receptacle of vice and crime, the next succeed
ing evening. He did so, and the same sue
cess attended his hazards. The third night
came;—he had now become a confirmed gam
bler, and confident of success, believing that
lie was one of the favoured few, on whom for
tune had bestowed her bounties,he did not hes
itate to augment his bets, and ofien laid down
sums to the amount of several hundred dollars.
But the wheels of fortunc were reversed, and
he left the gaming table, with scarce sufficient
left to enable him to make an effort to redecem
what he had idly lost. . B
Sick at heart, despondent, and stiugaling
with remorse, he moved slowly homewards,
and sighed for the silence and soluce of the
grave, and prayed for that oblivion, which
would sercen him from the gaze of mortals,—
Hope, sull, bowover told a tattering tale, and
he resolved to visit the Foxbourgh St. Mary,
with the vain hope of retricving his loat fors
‘e, Pie maght cate, aud ue lenjor joe
' garding the world ox his hopes of happiness, L
‘repaired to the sccne of his former climih,n,l
indulgencies, and ere the .ight had balf ad:
vanced, the last remaining shilling was exhausts
ed—engulphed in the damning vortex.
With maddened brain, and broken heart, lié
returned to his lodgings, wrote a few letters to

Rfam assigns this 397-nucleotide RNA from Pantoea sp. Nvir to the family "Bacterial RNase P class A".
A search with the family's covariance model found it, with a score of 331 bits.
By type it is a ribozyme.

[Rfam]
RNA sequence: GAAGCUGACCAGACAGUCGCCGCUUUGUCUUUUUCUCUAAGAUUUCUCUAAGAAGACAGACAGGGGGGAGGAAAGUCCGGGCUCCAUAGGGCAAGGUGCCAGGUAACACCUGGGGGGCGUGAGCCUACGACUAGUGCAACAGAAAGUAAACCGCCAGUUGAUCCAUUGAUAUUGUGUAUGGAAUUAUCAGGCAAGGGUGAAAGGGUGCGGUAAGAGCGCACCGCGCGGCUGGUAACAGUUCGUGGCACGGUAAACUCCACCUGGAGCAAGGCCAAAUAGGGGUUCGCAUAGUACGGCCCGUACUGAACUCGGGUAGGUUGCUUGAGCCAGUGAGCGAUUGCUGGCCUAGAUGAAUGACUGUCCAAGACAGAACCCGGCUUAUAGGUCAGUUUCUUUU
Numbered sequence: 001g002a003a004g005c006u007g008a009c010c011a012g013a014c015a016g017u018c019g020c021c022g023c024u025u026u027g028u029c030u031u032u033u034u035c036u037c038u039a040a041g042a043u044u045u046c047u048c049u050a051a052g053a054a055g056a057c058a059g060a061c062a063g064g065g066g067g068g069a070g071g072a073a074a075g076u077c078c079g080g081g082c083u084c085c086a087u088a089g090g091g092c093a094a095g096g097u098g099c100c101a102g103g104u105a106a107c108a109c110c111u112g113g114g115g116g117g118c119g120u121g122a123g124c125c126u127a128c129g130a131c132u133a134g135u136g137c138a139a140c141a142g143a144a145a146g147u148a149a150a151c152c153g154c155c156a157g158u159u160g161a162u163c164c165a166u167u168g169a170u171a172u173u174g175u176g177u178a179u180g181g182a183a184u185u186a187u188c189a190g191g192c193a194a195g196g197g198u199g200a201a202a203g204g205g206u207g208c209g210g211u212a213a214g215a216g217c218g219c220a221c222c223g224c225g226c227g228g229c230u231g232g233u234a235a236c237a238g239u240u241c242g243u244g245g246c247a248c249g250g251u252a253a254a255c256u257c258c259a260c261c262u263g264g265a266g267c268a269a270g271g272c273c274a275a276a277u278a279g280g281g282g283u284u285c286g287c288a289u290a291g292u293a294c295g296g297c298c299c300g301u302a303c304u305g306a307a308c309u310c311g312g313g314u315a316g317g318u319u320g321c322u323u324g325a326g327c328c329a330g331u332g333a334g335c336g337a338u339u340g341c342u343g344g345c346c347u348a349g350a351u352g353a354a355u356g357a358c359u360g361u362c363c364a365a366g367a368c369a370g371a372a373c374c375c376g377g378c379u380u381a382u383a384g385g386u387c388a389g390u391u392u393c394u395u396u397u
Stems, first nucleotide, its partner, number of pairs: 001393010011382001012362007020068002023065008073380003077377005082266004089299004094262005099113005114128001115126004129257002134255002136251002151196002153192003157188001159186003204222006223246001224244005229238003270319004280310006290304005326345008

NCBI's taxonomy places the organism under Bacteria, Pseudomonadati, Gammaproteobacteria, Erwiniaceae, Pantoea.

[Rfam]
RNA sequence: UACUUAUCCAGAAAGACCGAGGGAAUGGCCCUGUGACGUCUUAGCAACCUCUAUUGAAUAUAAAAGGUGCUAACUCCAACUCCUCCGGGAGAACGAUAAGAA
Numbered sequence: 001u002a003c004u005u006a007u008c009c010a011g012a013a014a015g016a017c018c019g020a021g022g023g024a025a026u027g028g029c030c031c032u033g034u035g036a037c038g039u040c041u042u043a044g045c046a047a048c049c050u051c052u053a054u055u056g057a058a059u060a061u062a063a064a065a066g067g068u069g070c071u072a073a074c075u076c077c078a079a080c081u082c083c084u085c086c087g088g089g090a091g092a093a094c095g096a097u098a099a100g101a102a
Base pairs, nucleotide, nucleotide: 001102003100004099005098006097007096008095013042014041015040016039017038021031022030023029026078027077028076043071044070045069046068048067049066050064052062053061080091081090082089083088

his friends, and one to his employers, in which
he recited the evils which had led him to rvin}
told the sad tale of his sinful indul} enciee, and
advised them, that in an hour he lluould be no
more. The day had already dawned when hé
closed his letters, and sallying forth to the
streets, he wandered along the Buayo Bt. John,
and divesting himself of his apparel placed &
pistol to his mouth, and took leive of the
world, and sunk into eternal silence. His dead
body was found-on the margin of the Buayo,
by the neighboring planters, and was decently
interred near Fort St. John, where yet romaind
his mound, though no monument exists to tell
his name, or the melancholy story of his un
timely fall,
Let those of our young friends who tead the
history of the fate of this misguided youth,
jrivfit by the example, and forever shun tne al<
lurcments of the uccursed gaming table.